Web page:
The premise of the book is fairly straightforward: Identify 30 average families from 24 countries around the globe and photograph the family with a week’s worth of food. The results, however, were astounding. For instance, the family in Bhutan eats meals made up entirely of fruits, vegetables, and rice, which by the looks of it barely appears to be enough for its 7 adults and 7 kids. In contrast, the family of four in the United States has a diet almost completely made from processed and packaged foods.

Each family is profiled with illustrations, a back story, as well as a catalog of food items and how much it costs to feed the family for a week. To give you just a sense of the stark contrast, the Bhutan family spends just $5 per week, whereas the family in the U.S. spends about $350 per week. In Chad, though, the situation is quite dire. A family of six (3 adults and 3 children) eat a diet of beans and rice with a small portion of veggies and fruits, spending a mere $1.25 per week.

This coffee table book is truly a fascinating look at what the world eats, and really demonstrates the difficulty for developing nations to provide a balanced diet for its people. Based on my own travels abroad, and my experience having difficulty striking the same healthy balance of eating abroad as I do at home, I found the book to be a very accurate portrayal of how average families can still struggle to eat nutritious meals.

The World’s Most Dangerous Destinations for 2007

BurundiHere at Gadling, we usually profile places people WANT to go. However, sometimes it’s useful to mention places to avoid. Consequently, here’s an interesting (and not altogether surprising) list of the 2007’s 12 Most Dangerous Destinations:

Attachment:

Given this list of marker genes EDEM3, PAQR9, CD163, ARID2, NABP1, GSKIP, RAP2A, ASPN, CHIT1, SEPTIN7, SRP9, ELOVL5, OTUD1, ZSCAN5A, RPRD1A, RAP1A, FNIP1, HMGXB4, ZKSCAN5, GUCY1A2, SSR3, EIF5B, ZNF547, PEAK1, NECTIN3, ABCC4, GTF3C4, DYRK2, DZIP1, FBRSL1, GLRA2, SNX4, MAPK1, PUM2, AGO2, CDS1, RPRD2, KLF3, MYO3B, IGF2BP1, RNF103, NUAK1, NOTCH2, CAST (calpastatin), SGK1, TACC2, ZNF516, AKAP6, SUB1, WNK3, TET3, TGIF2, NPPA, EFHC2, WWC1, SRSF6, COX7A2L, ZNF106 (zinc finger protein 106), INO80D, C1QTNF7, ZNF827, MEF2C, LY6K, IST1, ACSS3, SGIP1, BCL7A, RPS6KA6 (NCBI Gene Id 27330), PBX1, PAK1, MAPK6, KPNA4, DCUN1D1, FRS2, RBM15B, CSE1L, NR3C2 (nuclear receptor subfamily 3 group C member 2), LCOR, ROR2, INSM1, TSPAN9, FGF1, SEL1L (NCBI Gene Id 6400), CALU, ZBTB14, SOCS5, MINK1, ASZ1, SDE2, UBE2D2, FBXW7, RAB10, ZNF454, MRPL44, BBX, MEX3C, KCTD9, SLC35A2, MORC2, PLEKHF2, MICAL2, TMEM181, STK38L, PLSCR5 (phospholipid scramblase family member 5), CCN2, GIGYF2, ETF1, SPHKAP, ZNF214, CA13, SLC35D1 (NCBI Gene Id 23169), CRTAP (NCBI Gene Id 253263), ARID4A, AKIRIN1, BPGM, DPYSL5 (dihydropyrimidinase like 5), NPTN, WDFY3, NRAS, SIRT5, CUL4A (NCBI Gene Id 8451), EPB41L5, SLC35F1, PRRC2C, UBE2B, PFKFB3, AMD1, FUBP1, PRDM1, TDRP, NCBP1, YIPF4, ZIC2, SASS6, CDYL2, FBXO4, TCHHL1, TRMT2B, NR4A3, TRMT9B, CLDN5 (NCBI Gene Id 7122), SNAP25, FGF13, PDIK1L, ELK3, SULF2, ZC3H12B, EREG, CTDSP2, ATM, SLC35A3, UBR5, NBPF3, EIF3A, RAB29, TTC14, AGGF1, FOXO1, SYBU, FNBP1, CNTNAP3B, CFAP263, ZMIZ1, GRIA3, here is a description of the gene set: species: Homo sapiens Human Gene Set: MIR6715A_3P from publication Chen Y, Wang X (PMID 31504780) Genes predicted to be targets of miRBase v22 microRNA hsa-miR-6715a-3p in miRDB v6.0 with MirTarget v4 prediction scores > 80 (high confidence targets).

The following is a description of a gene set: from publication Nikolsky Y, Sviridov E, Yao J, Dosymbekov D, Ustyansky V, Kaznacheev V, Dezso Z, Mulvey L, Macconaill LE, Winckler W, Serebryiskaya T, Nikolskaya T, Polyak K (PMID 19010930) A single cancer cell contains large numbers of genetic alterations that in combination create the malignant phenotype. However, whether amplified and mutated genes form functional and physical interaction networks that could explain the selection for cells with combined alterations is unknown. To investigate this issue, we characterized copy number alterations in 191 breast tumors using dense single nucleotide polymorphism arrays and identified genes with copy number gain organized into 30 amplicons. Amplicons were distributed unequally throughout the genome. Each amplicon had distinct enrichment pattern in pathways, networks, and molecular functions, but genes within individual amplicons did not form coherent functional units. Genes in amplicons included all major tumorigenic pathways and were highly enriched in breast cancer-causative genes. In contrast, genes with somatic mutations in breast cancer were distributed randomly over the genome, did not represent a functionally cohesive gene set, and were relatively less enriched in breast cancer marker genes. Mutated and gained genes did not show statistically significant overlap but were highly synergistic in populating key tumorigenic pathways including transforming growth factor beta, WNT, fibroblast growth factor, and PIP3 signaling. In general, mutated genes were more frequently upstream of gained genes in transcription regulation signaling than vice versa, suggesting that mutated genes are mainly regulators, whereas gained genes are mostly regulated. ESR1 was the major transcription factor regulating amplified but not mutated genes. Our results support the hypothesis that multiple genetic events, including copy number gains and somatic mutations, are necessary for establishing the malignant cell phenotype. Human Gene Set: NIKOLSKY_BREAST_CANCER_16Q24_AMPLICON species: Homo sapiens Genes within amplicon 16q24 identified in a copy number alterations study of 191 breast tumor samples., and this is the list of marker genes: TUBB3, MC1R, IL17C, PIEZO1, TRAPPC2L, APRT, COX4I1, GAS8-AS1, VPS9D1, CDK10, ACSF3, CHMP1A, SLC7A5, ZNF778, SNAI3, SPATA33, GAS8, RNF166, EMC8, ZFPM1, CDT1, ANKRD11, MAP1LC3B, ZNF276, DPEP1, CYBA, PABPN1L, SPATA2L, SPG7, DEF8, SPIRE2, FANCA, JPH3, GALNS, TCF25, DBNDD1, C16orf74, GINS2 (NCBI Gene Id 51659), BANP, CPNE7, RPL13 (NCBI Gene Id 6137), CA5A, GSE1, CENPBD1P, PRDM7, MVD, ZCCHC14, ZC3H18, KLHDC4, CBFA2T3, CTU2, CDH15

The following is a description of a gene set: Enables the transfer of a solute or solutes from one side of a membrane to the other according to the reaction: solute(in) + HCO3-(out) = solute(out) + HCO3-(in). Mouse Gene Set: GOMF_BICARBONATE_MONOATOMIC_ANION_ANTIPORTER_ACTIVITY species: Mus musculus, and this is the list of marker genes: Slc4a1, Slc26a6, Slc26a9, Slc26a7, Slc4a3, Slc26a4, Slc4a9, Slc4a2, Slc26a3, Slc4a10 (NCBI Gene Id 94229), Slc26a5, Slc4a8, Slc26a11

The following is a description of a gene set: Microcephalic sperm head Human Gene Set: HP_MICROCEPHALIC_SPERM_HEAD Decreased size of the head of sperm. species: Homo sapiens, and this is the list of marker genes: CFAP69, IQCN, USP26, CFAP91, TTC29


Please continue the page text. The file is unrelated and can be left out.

• Somalia
  • Iraq
  • Afghanistan
  • Democratic Republic of Congo
  • Côte d’Ivoire
  • Pakistan
  • Burundi
  • Sri Lanka
  • Haiti
  • Chad
  • Lebanon
  • Liberia

Of course, you probably don’t think of these places as vacation destinations, unless you’re a whacked-out Robert Young Pelton. However, employees of governments, oil and mining industries, and telecom industries are increasingly being dispatched to these locations. If you work for one of those groups, be certain to ask about insurance, hazard pay — and a bodyguard.

Interestingly, the piece argues that the world is NOT getting more dangerous right now. Rather, globalization and the attendant “shrinking” of the planet is largely responsible for making the world APPEAR more dangerous now than before. Whether or not you agree with that assertion, the article is interesting, and the gallery is frightening.

Polo’s Bastards Top 10 Worst Destinations

Worst DestinationsWith the current conflict going on between Ethiopia and Somalia, my mind immediately began to wonder what the writers at Polo’s Bastards had been up to and what dangerous lands they’ve been exploring. Last time I checked in they’d just posted a piece on Rio’s favelas. Since then North Korea and Chechnya have also made their blog pages.

To round off the year though, Lee Ridley spent a little bit of his Christmas day highlighting some of the world’s worst destinations in 2006. Iraq assumes the position of No. 1, which doesn’t come as a shocker at all. The conflict created by the Hezbollah kidnappings of Israeli soldiers earned Lebanon the No. 10 spot, and in the middle you’ll find Haiti, Afghanistan, the entire Horn of Africa (poor Eritrea), Nepal, Chad, Chechnya and North Korea. If you’ve been in the dark concerning the political climate of these particular areas, you might want to mosey over and see what the deal is. Otherwise, just be sure to proceed with caution in the upcoming year. It is a far, far more dangerous world out there.